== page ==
Runnacles will not be drawn on any plans to change the marketing strategy, but such a top-weight marketer is unlikely to leave things exactly as they are. He will not comment on Jaguar’s current advertising campaign – perhaps because he does not wish to criticise the company’s outgoing marketing chief Phil Cazaly, who retires in July. But in a hint that the advertising theme is not to his taste, he says Rainey Kelly does “very good work for Land Rover”.
The pressure has been intense to extend Jaguar’s appeal to younger drivers. Runnacles says that, although everyone in luxury car management wants to sell their products to younger drivers, he is realistic about appealing to the under-30s: “Obviously we would like to attract a broad audience – our core consumers are aged-45 and over. But younger people are very taken with the XK8 [sports car].”
Along with the rest of Jaguar’s senior management, Runnacles’ brief is to increase sales to 200,000 – from just over 100,000 in 2001 – over the next four years. Fans of Jaguar have voiced concerns that an increase in sales could be detrimental to the brand’s exclusivity. Runnacles, however, does not see growth as a threat: “BMW and Mercedes are good examples. They have sold millions of units and they are by no means devalued. Jaguar certainly has plenty of room for sales growth.”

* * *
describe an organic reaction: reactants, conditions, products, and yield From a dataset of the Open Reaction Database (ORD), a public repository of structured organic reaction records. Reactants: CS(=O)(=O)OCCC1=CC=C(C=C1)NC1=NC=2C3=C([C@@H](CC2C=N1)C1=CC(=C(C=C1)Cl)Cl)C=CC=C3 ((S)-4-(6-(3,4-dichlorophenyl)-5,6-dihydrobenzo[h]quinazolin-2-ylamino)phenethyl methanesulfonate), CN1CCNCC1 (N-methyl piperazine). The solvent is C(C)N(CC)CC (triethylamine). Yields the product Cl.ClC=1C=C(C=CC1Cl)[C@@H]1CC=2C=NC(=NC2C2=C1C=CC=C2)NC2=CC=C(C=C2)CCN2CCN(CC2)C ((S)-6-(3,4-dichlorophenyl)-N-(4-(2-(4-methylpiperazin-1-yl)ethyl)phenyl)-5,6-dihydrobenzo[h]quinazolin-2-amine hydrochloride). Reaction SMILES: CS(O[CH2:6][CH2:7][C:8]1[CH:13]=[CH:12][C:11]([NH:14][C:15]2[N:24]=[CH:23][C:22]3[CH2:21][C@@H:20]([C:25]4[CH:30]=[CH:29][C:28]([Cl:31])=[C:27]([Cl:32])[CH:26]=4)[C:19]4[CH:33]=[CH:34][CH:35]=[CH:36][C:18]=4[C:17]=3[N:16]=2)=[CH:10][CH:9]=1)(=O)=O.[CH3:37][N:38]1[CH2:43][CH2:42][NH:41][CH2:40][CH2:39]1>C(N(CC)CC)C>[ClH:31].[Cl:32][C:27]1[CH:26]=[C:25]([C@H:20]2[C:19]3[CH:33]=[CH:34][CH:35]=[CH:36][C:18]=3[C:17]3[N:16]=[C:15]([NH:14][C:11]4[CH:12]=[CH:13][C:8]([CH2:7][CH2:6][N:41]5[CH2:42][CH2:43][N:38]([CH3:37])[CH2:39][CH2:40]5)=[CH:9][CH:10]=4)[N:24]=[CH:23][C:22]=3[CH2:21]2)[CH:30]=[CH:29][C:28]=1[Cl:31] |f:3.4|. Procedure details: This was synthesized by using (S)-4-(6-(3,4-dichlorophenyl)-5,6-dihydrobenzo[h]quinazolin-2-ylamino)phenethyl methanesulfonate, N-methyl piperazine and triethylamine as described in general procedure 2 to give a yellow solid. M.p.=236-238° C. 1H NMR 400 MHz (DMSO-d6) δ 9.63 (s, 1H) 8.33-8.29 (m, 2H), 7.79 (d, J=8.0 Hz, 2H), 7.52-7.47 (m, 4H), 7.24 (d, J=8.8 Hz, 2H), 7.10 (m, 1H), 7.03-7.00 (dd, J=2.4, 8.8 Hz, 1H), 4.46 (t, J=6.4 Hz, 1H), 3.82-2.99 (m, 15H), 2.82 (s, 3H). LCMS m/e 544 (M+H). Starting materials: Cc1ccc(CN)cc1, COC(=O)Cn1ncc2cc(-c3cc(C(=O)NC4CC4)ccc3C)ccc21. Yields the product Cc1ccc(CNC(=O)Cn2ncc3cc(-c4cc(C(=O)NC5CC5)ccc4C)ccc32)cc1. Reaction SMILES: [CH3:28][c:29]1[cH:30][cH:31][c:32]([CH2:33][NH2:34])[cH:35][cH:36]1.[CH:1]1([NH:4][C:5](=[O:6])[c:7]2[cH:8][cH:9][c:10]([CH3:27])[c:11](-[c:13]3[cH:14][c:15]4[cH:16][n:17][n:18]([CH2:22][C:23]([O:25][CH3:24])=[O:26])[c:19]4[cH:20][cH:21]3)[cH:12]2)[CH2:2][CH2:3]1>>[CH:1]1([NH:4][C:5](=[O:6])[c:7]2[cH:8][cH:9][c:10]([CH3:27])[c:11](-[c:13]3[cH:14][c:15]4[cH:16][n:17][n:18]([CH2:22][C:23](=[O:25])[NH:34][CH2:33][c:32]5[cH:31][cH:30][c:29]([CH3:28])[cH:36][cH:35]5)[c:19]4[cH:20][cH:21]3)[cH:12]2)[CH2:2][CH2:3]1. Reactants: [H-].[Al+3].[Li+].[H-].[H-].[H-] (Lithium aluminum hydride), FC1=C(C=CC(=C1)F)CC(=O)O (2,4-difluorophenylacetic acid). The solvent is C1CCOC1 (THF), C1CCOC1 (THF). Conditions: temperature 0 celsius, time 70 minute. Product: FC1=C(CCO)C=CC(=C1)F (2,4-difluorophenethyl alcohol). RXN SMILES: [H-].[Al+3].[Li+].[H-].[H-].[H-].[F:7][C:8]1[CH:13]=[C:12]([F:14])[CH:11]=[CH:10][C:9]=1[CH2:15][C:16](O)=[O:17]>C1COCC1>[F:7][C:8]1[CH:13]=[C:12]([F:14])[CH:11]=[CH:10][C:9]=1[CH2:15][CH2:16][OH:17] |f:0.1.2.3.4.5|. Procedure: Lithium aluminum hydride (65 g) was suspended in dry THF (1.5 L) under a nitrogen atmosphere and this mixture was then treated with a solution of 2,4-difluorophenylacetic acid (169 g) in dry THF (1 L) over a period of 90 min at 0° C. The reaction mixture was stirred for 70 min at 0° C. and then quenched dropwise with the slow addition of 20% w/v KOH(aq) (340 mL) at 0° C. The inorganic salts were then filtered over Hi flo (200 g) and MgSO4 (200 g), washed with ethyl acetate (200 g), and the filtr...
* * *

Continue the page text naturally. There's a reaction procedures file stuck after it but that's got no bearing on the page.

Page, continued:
There are very few criticisms of Runnacles: the most harsh is that, at BMW and Rover, he lived in Purves’ shadow. Since leaving mainstream car marketing, Runnacles has kept a low profile and has rarely been quoted in the press. His position at Jaguar will provide the real test of his independence of mind.